Primary Source: "A poor, ignorant, squalid population"

A circuit court was a court that held sessions in multiple locations within a region. The judge and sometimes lawyers rode on horseback from town to town to hold court. As a state Superior Court judge, it was part of Murphey’s job to “ride the circuit.”

While a Superior Court judge riding the “circuit” in southeastern North Carolina, Archibald Murphey wrote this letter to his friend Thomas Ruffin. In it, he describes the region’s people as “lazy, sickly, poor, dirty and ignorant,” but he blames the lack of education and trade for their faults.

Fayetteville. 25th. April 1819.

My Dear Friend.

Thank God! my Circuit draws to a Close. I am fatigued with doing Nothing, for We have had little, very little to do. This Course of Life will render me indolent and good for Nothing. I have employed my Time between the Courts in riding over the Country and learning its Topography: and I know ten times as much of the Topography of this Circuit, as the Men who have lived here fifty Years. I had no Idea that we had such a poor, ignorant, squalid Population, as I have seen. Who that sees these People, and those of the Centre and the West, can wonder that we wish to have a ConventionReformers were pushing for a convention to amend the state constitution, but that (like the rest of Murphey’s proposed reforms) would not come to pass until the 1830s.? In the Towns are found, decent and well informed Men in Matters of Business, Men who look well and live well. But the Mass of the Common People in the Country are lazy, sickly, poor, dirty and ignorant. Yet this is a Section of the State, upon which the Hand of Industry would soon impress a fine Character.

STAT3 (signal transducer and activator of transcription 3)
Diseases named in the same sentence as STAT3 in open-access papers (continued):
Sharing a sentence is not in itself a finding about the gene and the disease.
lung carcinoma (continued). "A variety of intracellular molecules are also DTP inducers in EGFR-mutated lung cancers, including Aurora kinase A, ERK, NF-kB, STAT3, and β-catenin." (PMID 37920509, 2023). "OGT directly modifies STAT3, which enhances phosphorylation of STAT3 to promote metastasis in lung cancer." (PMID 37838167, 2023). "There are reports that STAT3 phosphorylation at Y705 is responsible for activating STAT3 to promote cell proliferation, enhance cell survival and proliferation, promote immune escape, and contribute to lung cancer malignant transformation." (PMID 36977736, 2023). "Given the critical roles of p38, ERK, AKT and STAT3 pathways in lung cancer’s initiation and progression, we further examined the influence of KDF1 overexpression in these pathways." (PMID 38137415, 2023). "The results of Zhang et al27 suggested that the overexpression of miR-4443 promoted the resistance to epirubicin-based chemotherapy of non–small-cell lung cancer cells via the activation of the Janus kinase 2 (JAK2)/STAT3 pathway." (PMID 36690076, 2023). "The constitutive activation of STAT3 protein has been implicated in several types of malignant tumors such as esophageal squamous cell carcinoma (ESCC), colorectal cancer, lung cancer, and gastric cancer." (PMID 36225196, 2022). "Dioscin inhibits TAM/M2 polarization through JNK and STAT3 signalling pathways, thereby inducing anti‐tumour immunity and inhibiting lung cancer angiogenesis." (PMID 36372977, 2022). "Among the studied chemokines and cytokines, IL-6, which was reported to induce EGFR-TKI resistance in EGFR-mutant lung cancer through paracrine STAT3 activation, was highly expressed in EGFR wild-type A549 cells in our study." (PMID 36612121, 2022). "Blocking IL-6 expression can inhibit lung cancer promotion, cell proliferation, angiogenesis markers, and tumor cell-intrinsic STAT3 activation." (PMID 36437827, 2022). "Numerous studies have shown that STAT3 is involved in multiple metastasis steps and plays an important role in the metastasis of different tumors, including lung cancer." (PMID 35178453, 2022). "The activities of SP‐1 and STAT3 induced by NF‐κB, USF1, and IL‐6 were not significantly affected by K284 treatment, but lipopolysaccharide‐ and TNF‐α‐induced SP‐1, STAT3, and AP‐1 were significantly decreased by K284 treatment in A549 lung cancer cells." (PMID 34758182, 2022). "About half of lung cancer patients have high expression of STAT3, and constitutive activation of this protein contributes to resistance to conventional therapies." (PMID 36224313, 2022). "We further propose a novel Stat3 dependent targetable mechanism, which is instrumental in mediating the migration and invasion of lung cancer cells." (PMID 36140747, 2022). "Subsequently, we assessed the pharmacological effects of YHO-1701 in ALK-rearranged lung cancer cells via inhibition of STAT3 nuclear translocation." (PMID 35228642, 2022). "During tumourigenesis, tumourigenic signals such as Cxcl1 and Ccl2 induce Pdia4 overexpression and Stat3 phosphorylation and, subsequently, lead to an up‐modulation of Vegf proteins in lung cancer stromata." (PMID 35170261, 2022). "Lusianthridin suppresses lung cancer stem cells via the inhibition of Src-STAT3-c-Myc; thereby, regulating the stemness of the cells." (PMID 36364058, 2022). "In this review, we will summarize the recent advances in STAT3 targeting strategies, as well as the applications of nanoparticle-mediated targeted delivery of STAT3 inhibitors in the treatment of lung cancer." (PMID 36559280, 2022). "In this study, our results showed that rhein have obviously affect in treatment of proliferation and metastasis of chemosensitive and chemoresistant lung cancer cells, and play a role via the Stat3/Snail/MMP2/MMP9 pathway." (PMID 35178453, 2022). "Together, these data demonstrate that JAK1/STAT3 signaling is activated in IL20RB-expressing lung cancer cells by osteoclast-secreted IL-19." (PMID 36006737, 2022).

I am a good deal disheartened at the Decline of the Cape-Fear Trade. None are so blind as those who will not see. I thought it as plain as Truth itself, some time Ago, that this Trade would decline, and that Fayetteville would become an insignificant Village, if Improvements were not speedily made for bringing the Trade of the Deep and Haw Rivers, and of the Pedee, to the Cape Fear. Whilst the People of the Dan are uniting their Energies to open to the Tobacco Trade a new direction; and the People of South Carolina are pouring out their Treasures to draw to themselves the Commerce of the Catawba and the Pedee, People here, are wondering Why the Planters have not brought in their Tobacco and Cotton: are squabbling about the Canal; making War upon the CompanyThe company set up to build a canal., and really (with the exception of Mr. McNeil, HearsayGeorge T. Hearsay, a Fayetteville merchant., Branson and a few Others), believing that the Tobacco and Cotton are still in the Planters Hands, and not in Norfolk and Charlestown. It is a fact, ‘tho’ it is very unwillingly acknowledged, that not more than one third of the usual Quantity of Tobacco, and scarcely one half of the Usual Quantity of Cotton have come to the Cape Fear this Season. I wish our Friends did not own so much Property here. I fear there is something in the Character of the People here, so radically at War with that Union and Energy, which the present Crisis requires to save Fayetteville, that the place will go to Ruin. She has many Advantages, if she would improve them.…

Yours. Affecty.


Credit text

Letter from Archibald Murphey to Thomas Ruffin, 25 April 1819, in William Henry Hoyt, ed., The Papers of Archibald D. Murphey, Volume I,, p. 138. - Original Source.